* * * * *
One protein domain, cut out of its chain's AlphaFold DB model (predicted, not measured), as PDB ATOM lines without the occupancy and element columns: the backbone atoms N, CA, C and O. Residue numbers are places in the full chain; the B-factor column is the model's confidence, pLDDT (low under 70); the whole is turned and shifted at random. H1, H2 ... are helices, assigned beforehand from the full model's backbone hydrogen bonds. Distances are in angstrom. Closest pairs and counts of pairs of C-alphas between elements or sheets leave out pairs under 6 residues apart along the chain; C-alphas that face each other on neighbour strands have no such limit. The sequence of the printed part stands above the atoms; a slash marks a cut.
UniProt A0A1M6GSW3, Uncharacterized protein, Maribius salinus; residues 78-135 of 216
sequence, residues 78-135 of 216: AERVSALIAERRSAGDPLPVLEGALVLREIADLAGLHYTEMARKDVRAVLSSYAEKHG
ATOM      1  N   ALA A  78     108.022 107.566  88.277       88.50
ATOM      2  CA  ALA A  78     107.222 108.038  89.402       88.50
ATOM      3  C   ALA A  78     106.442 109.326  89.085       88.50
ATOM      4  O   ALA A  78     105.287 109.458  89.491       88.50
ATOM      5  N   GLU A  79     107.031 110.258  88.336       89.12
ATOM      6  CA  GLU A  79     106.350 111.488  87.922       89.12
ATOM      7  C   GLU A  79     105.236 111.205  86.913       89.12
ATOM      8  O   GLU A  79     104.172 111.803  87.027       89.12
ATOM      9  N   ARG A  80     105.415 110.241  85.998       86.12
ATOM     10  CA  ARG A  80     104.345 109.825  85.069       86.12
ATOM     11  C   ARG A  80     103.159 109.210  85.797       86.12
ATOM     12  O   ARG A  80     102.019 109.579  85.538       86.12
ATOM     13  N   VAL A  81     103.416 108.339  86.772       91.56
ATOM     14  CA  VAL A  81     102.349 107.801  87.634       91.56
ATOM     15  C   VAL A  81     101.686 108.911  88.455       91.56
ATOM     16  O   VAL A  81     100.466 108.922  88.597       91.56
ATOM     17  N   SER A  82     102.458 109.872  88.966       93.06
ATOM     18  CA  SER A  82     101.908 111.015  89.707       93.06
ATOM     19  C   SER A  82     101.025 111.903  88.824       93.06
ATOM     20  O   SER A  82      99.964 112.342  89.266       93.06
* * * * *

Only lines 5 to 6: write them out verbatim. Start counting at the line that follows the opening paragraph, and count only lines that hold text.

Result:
ATOM      3  C   ALA A  78     106.442 109.326  89.085       88.50
ATOM      4  O   ALA A  78     105.287 109.458  89.491       88.50